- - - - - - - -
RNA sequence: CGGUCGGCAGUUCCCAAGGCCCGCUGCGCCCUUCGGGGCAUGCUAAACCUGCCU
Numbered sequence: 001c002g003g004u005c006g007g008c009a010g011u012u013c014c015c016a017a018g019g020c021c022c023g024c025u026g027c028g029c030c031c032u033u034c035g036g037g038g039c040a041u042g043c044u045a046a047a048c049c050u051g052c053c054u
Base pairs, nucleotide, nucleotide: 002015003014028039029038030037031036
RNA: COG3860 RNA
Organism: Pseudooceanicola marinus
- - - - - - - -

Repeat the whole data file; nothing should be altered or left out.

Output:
RNA sequence: CGGUCGGCAGUUCCCAAGGCCCGCUGCGCCCUUCGGGGCAUGCUAAACCUGCCU
Numbered sequence: 001c002g003g004u005c006g007g008c009a010g011u012u013c014c015c016a017a018g019g020c021c022c023g024c025u026g027c028g029c030c031c032u033u034c035g036g037g038g039c040a041u042g043c044u045a046a047a048c049c050u051g052c053c054u
Base pairs, nucleotide, nucleotide: 002015003014028039029038030037031036
RNA: COG3860 RNA
Organism: Pseudooceanicola marinus